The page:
Press reports suggested[3] that the architecturally and structurally sound Marco Polo House would be demolished, and replaced with a 12-storey luxury residential development, called Vista. Marco Polo House's architect Pollard told the Architects Journal the plan was a move towards a "lower grade of architecture", adding: "Marco was a fun building. It was quite an iconic at the time and some people still say it is." Others said it was "Postmodern nonsense".[4] The Architects Journal's Merlin Fulcher told London's Evening Standard: "The new scheme looks decent, but it's always a shame to see an iconic structure knocked down, especially one that symbolises Eighties post-modernism so well."[5]

By 8 March 2014 demolition had begun. Due to the low-rise nature of the building, the demolition was carried out using high-reach excavators, meaning that the deconstruction of the building was visible to the public and passengers on train services passing the site. Its demolition will leave only Homebase Kensington as the last iconic Ian Pollard postmodern structure in London.

The building was in a perfectly serviceable state and had not reached the end of its life. It was only demolished to make way for the luxury private housing development.

Several former workers for the various companies which had resided at the building in its heyday, including journalist Jeremy Vine, expressed their sadness at the loss of the structure, with Vine calling it "symbolic" and stating that he was "amazed" that it had happened. Also, several members of the public and media professionals took to Twitter and other social networks to express their dismay and sadness of the "waste" of such a recently constructed, iconic building.[6] [7]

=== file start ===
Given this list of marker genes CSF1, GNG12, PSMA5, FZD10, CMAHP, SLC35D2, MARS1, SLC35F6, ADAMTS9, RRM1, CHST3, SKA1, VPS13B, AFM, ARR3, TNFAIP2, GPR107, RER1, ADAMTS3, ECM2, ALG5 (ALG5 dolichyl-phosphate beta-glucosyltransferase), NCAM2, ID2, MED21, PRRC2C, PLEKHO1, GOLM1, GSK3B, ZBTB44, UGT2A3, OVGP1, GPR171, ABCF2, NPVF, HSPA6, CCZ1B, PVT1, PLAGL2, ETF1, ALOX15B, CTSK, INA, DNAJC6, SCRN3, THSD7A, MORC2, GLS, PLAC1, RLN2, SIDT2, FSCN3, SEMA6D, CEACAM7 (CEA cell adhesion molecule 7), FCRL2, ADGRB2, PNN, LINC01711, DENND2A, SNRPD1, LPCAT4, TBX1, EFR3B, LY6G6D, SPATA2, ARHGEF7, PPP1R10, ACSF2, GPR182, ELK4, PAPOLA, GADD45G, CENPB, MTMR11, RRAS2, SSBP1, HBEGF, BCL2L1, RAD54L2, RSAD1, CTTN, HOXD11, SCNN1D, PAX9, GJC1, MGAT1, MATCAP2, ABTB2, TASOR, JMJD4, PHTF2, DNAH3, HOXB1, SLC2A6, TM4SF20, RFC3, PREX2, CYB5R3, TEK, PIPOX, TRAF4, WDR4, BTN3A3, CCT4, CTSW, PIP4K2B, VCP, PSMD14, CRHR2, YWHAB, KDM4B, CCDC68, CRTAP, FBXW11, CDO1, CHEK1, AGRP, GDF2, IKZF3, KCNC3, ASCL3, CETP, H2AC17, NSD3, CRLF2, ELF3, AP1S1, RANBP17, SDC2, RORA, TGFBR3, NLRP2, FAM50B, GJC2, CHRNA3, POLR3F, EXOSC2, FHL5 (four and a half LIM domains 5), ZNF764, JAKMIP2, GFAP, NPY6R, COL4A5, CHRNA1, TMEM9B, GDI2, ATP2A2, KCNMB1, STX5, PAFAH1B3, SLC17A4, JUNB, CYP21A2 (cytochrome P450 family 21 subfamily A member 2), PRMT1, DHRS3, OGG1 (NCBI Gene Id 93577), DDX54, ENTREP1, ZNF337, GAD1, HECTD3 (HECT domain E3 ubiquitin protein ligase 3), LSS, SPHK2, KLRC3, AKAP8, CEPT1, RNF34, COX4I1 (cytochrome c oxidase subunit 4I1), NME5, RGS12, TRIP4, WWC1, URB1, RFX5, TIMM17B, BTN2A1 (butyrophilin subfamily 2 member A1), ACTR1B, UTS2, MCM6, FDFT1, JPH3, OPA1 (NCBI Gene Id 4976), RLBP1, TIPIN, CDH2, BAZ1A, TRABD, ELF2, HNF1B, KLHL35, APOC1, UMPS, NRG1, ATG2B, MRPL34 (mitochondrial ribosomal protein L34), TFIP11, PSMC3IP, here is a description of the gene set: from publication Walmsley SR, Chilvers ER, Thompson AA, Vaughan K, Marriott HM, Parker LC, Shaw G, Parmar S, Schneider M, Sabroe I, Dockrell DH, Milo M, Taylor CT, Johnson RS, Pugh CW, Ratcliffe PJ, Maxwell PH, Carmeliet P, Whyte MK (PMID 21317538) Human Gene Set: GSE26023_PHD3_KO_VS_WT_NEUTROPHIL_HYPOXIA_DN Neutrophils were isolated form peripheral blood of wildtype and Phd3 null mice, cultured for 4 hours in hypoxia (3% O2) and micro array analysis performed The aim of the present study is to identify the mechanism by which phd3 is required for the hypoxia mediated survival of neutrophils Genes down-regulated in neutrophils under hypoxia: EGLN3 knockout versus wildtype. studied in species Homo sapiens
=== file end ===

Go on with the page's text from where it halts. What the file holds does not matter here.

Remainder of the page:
In Media[edit]

The building was featured in the 2002 BBC Four documentary 'The Curse of Marco Polo House',[8] 'Dreamspaces: 80s Architecture with Justine Frischmann' from BBC Three as well as the feature films 'Leon The Pig Farmer', 'The Business' and 'B.Monkey'. The distinctive, teal designer glass lifts from the central adjoining atrium, which had been installed from Marcopolo's inception, were featured in some scenes of the 1993 Red Dwarf episode 'Legion'[9]

References[edit]

  1. ^ "QVC moving to Chiswick Park", website of Stahope plc, developer of the Chiswick Park site, 19 August 2010. Accessed 7 January 2011.
  2. ^ "QVC to move to Chiswick Park", Robin Parker, Broadcast, London, 27 July 2010. Accessed 7 January 2011.
  3. ^ "Marco Polo House faces demolition threat", Merlin Fulcher, Architects Journal, London. Accessed 7 January 2011.
  4. ^ "London Building : M" Adrian Welch and Isabelle Lomholt, e-architect, Undated. Accessed 7 January 2011.
  5. ^ "Eighties riverside landmark to be knocked down for flats", Mara Bar-Hillel, Evening Standard, London, 20 April 2010. Accessed 7 January 2011.
  6. ^ [1]
  7. ^ Skyscraper City
  8. ^ [2]
  9. ^ [3]